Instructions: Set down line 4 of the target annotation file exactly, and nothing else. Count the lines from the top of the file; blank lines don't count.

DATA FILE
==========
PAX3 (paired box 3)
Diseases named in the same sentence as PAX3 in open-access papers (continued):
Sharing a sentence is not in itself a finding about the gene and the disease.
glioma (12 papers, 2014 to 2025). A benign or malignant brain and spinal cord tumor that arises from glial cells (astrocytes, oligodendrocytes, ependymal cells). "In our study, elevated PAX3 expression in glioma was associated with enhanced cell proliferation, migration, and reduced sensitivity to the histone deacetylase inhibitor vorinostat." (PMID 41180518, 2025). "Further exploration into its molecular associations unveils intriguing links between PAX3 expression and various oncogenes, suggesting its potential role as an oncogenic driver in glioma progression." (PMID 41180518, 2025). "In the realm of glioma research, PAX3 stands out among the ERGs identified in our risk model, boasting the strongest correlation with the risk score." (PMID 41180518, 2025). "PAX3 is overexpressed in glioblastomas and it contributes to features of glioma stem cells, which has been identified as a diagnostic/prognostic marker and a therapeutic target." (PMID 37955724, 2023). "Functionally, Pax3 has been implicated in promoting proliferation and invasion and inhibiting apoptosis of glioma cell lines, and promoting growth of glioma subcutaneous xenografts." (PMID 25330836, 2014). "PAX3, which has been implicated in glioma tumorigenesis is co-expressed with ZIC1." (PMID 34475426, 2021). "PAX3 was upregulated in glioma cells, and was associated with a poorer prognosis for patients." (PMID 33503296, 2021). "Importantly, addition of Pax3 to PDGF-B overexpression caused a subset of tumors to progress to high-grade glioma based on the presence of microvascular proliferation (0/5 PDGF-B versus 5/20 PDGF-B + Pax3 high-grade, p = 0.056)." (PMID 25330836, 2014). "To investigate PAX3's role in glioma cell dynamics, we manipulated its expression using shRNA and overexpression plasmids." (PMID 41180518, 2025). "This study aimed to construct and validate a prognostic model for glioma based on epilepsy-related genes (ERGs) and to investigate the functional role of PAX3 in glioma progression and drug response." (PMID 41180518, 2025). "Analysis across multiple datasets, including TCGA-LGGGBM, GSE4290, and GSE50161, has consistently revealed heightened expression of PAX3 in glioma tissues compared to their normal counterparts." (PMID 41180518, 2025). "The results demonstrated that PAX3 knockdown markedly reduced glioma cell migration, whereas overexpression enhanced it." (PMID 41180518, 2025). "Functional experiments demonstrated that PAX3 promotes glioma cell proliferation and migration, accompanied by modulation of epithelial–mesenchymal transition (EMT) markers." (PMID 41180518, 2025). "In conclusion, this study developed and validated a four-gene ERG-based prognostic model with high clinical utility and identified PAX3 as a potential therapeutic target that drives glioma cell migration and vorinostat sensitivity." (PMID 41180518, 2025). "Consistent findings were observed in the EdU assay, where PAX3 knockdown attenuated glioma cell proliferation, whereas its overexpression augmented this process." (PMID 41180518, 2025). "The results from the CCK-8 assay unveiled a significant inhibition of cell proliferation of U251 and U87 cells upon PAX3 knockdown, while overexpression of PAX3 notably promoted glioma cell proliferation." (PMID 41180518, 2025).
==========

glioma (12 papers, 2014 to 2025). A benign or malignant brain and spinal cord tumor that arises from glial cells (astrocytes, oligodendrocytes, ependymal cells). "In our study, elevated PAX3 expression in glioma was associated with enhanced cell proliferation, migration, and reduced sensitivity to the histone deacetylase inhibitor vorinostat." (PMID 41180518, 2025). "Further exploration into its molecular associations unveils intriguing links between PAX3 expression and various oncogenes, suggesting its potential role as an oncogenic driver in glioma progression." (PMID 41180518, 2025). "In the realm of glioma research, PAX3 stands out among the ERGs identified in our risk model, boasting the strongest correlation with the risk score." (PMID 41180518, 2025). "PAX3 is overexpressed in glioblastomas and it contributes to features of glioma stem cells, which has been identified as a diagnostic/prognostic marker and a therapeutic target." (PMID 37955724, 2023). "Functionally, Pax3 has been implicated in promoting proliferation and invasion and inhibiting apoptosis of glioma cell lines, and promoting growth of glioma subcutaneous xenografts." (PMID 25330836, 2014). "PAX3, which has been implicated in glioma tumorigenesis is co-expressed with ZIC1." (PMID 34475426, 2021). "PAX3 was upregulated in glioma cells, and was associated with a poorer prognosis for patients." (PMID 33503296, 2021). "Importantly, addition of Pax3 to PDGF-B overexpression caused a subset of tumors to progress to high-grade glioma based on the presence of microvascular proliferation (0/5 PDGF-B versus 5/20 PDGF-B + Pax3 high-grade, p = 0.056)." (PMID 25330836, 2014). "To investigate PAX3's role in glioma cell dynamics, we manipulated its expression using shRNA and overexpression plasmids." (PMID 41180518, 2025). "This study aimed to construct and validate a prognostic model for glioma based on epilepsy-related genes (ERGs) and to investigate the functional role of PAX3 in glioma progression and drug response." (PMID 41180518, 2025). "Analysis across multiple datasets, including TCGA-LGGGBM, GSE4290, and GSE50161, has consistently revealed heightened expression of PAX3 in glioma tissues compared to their normal counterparts." (PMID 41180518, 2025). "The results demonstrated that PAX3 knockdown markedly reduced glioma cell migration, whereas overexpression enhanced it." (PMID 41180518, 2025). "Functional experiments demonstrated that PAX3 promotes glioma cell proliferation and migration, accompanied by modulation of epithelial–mesenchymal transition (EMT) markers." (PMID 41180518, 2025). "In conclusion, this study developed and validated a four-gene ERG-based prognostic model with high clinical utility and identified PAX3 as a potential therapeutic target that drives glioma cell migration and vorinostat sensitivity." (PMID 41180518, 2025). "Consistent findings were observed in the EdU assay, where PAX3 knockdown attenuated glioma cell proliferation, whereas its overexpression augmented this process." (PMID 41180518, 2025). "The results from the CCK-8 assay unveiled a significant inhibition of cell proliferation of U251 and U87 cells upon PAX3 knockdown, while overexpression of PAX3 notably promoted glioma cell proliferation." (PMID 41180518, 2025).